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  • Cited by 2
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    This chapter has been cited by the following publications. This list is generated based on data provided by CrossRef.

    Lumaca, Massimo Ravignani, Andrea and Baggio, Giosuè 2018. Music Evolution in the Laboratory: Cultural Transmission Meets Neurophysiology. Frontiers in Neuroscience, Vol. 12, Issue. ,

    Baggio, Giosuè Granello, Giulia Verriello, Lorenzo and Eleopra, Roberto 2016. Formal Semantics in the Neurology Clinic: Atypical Understanding of Aspectual Coercion in ALS Patients. Frontiers in Psychology, Vol. 7, Issue. ,

  • Print publication year: 2016
  • Online publication date: July 2016

24 - Semantics and cognition

from Part V - The interfaces


This chapter is addressed to semanticists who are interested in studying semantic phenomena using neuro-imaging techniques and who wonder what might be the role of (formal) semantic theorising in such an endeavour. We first look at a domain (discourse) which, due to its temporal component, lends itself particularly well to the technique known as event-related potentials (ERPs). In the second part, we present examples of this technique, and we highlight the importance of formal semantic theories in producing hypotheses testable by ERPs. The third part ends the chapter on a cautionary note and discusses several methodological pitfalls.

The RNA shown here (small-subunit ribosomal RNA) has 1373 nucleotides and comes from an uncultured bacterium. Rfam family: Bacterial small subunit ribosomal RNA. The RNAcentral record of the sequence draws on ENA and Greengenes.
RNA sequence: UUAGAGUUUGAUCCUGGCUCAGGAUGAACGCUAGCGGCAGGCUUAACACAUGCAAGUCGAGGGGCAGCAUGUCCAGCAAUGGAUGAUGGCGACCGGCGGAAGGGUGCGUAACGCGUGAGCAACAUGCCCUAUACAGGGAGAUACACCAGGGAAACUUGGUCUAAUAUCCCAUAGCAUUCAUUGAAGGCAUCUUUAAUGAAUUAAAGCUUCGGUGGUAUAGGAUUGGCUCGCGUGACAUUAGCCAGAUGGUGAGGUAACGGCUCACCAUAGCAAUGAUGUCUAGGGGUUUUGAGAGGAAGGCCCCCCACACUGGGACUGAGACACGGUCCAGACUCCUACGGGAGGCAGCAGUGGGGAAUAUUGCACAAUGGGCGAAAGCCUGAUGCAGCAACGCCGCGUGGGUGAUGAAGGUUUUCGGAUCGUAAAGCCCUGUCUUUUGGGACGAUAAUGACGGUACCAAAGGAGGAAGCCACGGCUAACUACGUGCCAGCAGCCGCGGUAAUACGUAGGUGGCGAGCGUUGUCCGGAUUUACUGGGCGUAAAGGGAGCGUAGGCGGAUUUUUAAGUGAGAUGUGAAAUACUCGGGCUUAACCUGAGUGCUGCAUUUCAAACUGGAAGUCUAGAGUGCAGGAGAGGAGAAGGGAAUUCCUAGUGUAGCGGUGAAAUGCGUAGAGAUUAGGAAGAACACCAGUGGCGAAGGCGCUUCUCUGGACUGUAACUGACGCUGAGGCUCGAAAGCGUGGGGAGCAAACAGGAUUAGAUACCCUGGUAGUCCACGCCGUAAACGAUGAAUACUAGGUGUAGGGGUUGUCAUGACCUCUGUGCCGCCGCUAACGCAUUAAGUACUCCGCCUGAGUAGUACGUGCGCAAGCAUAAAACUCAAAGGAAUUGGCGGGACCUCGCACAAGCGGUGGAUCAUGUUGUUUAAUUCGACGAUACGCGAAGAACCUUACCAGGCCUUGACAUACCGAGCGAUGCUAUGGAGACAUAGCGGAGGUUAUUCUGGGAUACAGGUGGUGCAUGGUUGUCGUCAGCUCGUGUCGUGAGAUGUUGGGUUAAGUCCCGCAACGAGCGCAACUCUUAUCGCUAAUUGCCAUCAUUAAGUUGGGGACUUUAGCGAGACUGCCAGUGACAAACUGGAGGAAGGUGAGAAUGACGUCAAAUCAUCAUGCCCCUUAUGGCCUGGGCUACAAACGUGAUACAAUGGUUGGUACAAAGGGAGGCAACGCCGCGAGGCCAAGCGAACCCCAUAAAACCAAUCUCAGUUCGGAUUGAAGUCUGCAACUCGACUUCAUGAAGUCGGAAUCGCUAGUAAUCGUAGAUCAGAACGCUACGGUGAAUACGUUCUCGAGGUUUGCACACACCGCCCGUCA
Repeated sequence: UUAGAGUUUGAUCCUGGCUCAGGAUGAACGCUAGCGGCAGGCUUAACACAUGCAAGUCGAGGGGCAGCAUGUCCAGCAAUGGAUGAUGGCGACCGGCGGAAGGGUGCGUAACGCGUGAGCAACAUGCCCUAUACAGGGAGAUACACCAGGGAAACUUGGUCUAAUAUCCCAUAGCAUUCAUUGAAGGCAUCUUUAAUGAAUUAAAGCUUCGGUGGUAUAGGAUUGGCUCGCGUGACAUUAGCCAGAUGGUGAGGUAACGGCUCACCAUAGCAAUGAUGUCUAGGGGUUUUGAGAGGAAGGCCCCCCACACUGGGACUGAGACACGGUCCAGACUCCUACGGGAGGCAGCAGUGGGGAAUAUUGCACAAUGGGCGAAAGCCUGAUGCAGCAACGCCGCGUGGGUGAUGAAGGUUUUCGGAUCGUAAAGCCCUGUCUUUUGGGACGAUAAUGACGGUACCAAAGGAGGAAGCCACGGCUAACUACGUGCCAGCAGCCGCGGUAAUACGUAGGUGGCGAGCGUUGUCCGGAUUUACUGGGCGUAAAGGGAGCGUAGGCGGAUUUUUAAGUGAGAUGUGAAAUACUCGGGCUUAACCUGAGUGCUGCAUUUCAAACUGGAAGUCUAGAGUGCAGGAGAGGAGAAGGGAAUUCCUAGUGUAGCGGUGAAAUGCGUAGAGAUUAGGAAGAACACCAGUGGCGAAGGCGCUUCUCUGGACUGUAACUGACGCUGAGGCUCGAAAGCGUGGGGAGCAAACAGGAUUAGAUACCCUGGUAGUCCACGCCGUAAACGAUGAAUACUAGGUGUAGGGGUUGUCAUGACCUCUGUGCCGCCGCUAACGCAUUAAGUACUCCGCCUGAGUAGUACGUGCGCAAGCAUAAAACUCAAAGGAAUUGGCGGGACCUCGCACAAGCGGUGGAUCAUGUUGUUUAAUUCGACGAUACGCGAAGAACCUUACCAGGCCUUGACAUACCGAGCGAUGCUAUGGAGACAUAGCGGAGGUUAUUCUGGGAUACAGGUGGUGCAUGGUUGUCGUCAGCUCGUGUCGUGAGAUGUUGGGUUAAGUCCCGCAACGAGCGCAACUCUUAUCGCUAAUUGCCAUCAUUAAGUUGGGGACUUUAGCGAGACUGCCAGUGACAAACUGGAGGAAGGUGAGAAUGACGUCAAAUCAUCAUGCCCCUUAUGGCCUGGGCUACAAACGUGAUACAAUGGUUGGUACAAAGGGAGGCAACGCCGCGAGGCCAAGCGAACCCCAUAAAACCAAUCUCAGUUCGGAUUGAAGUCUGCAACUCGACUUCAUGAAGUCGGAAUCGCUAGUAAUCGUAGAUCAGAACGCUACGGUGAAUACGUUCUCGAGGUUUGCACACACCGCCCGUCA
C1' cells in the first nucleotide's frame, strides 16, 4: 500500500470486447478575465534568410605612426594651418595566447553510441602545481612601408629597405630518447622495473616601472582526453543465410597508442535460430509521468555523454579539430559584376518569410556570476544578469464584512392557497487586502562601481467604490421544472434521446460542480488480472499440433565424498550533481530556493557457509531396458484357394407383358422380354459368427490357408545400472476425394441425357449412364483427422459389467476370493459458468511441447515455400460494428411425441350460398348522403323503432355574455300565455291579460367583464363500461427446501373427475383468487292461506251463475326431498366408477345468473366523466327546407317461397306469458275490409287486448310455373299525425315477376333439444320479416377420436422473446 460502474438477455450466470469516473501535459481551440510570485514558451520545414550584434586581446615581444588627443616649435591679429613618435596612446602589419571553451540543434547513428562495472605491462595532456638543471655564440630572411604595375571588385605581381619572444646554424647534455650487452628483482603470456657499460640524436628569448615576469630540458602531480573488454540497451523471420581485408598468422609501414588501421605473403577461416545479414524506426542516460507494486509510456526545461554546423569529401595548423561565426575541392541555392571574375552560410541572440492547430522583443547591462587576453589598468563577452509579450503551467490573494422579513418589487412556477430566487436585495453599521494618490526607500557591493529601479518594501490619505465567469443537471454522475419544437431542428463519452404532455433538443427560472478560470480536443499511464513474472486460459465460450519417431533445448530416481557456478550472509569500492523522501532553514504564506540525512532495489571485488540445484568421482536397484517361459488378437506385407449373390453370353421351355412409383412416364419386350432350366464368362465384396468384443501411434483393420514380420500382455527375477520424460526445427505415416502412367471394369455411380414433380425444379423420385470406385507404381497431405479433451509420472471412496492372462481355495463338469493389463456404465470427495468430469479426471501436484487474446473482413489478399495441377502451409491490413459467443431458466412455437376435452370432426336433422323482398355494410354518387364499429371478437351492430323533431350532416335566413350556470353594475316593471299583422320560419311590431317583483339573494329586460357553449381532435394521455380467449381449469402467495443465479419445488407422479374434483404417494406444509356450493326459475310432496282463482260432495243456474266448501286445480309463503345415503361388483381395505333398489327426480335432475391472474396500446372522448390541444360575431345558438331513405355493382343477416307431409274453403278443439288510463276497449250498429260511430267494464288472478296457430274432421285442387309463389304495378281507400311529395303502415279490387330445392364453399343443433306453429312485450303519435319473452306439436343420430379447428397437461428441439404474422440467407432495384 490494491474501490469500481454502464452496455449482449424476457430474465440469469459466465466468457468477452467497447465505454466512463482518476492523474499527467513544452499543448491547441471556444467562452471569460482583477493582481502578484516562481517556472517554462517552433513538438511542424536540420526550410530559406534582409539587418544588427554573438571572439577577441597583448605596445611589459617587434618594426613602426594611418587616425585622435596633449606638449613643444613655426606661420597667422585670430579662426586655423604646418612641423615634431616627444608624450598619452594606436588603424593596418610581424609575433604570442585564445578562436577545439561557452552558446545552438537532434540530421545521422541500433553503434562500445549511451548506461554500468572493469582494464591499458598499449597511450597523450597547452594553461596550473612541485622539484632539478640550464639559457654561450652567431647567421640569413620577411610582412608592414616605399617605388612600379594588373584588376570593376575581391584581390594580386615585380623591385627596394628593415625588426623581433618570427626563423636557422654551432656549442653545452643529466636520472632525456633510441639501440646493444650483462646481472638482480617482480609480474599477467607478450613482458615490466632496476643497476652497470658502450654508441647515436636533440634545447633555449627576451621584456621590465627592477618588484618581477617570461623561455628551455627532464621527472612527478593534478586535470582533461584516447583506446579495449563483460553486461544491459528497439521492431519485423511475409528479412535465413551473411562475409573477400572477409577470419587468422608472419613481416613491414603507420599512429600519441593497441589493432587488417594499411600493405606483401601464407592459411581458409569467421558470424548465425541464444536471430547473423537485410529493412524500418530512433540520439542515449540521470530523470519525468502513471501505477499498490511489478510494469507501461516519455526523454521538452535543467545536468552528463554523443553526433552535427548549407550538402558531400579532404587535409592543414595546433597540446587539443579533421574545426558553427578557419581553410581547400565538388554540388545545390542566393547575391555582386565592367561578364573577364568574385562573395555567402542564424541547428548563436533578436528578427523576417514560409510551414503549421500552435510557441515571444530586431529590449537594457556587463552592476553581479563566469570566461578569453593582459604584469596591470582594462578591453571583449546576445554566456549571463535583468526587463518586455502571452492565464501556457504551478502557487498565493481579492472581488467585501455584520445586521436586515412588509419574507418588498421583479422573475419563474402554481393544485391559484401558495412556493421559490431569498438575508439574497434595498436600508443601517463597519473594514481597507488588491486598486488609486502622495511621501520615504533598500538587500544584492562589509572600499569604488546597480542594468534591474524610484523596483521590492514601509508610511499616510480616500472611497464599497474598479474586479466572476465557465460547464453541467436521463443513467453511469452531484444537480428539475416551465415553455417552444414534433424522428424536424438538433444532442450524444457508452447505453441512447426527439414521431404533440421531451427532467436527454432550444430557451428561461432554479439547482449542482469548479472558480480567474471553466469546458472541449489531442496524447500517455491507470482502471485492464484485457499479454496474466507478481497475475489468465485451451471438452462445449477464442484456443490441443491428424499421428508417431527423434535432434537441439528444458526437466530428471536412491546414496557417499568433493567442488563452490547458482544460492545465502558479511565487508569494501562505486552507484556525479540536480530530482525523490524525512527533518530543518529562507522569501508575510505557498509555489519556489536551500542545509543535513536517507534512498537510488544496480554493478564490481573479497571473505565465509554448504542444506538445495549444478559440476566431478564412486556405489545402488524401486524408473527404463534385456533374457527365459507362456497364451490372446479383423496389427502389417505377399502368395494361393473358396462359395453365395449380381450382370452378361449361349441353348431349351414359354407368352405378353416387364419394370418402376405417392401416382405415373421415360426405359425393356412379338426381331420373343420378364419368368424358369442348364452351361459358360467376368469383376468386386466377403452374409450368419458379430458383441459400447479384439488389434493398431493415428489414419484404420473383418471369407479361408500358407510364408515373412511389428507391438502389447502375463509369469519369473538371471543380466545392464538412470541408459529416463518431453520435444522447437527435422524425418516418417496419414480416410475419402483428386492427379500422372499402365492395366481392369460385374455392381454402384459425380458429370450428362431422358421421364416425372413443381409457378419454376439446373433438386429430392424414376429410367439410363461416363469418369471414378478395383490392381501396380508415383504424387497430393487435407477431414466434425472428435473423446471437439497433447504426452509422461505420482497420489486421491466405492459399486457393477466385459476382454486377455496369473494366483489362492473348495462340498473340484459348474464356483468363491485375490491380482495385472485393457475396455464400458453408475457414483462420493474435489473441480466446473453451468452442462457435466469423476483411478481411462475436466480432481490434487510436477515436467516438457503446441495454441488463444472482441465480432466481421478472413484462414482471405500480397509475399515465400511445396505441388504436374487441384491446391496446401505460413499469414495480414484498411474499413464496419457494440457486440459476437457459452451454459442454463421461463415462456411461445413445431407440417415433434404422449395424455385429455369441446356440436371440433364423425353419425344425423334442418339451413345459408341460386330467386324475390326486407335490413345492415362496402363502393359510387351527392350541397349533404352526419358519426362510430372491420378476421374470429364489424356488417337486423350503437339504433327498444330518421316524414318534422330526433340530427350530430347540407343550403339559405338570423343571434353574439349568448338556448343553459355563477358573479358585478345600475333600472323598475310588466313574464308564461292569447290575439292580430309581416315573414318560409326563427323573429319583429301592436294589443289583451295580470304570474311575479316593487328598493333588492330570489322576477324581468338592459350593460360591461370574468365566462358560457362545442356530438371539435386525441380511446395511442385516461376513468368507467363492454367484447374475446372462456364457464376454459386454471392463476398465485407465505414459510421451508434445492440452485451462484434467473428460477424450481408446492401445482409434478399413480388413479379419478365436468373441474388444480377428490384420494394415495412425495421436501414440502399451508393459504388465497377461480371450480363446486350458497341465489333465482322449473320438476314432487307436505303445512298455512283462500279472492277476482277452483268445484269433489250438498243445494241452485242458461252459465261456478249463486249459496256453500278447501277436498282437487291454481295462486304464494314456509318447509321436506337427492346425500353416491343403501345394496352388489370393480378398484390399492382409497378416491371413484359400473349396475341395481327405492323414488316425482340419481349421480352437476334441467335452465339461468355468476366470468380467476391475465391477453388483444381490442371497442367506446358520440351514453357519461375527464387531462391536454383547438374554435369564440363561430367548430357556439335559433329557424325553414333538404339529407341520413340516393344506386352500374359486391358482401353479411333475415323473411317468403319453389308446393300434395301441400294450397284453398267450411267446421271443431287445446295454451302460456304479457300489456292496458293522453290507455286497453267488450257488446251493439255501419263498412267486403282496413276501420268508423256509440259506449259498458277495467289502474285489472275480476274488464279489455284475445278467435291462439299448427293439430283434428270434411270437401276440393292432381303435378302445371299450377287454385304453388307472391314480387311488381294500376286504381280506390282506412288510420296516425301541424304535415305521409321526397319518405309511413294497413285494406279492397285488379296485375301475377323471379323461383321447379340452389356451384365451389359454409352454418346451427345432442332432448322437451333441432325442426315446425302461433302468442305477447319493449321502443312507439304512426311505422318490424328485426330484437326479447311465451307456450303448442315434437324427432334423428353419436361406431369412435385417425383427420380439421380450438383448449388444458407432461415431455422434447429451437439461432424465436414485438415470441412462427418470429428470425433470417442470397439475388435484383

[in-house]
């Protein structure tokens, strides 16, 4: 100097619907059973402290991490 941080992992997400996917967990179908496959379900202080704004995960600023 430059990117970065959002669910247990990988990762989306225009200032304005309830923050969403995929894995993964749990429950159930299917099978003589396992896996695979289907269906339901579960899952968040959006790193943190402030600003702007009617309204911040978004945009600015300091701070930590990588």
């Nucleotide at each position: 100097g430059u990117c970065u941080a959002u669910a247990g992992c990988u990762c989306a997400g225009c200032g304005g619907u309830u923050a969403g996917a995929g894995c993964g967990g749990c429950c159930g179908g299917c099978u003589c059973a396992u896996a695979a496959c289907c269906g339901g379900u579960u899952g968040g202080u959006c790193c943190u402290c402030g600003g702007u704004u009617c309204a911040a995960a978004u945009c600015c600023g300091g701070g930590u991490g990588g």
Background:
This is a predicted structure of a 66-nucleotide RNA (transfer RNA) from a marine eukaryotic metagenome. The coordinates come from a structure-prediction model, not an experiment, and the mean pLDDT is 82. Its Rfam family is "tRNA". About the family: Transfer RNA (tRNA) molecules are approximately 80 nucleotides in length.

Most formal theories of semantics have come around to the view that discourse, not the sentence, is the primary unit of semantic analysis. The reasons are well known: the interpretation of verb tense requires (verbal and non-verbal) context beyond the sentence boundaries, as does the interpretation of anaphora. Kamp's treatment of these phenomena introduced a level of representation mediating between syntax and the first order models standing in for the real world: the discourse representation structure, or discourse model. Although these structures were not deemed to have cognitive significance at the time, contemporaneous developments in psycholinguistics strongly suggested the following hypothesis: language comprehension consists in the construction of a discourse model. It is the purpose of this chapter to show how this view of semantics provides a bridge to cognitive neuroscience: it yields predictions about the shape of neural signals recorded during discourse comprehension, and electrophysiological data to some extent constrain formal theories of discourse representation. Assuming the reader knows these formal theories, we concentrate on cognitive aspects of discourse representation.

In understanding discourse, people construct the ‘gist’ of what is said from non-linguistic information available in context, from the language of the discourse, and from prior knowledge and belief. If they cannot construct a gist, they cannot understand the significance of the discourse, or remember it. Gist is a pre-theoretical term for whatever this structure/content is that is derived from a full understanding of a discourse. Several fields have addressed themselves to analysing gist.

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The Cambridge Handbook of Formal Semantics
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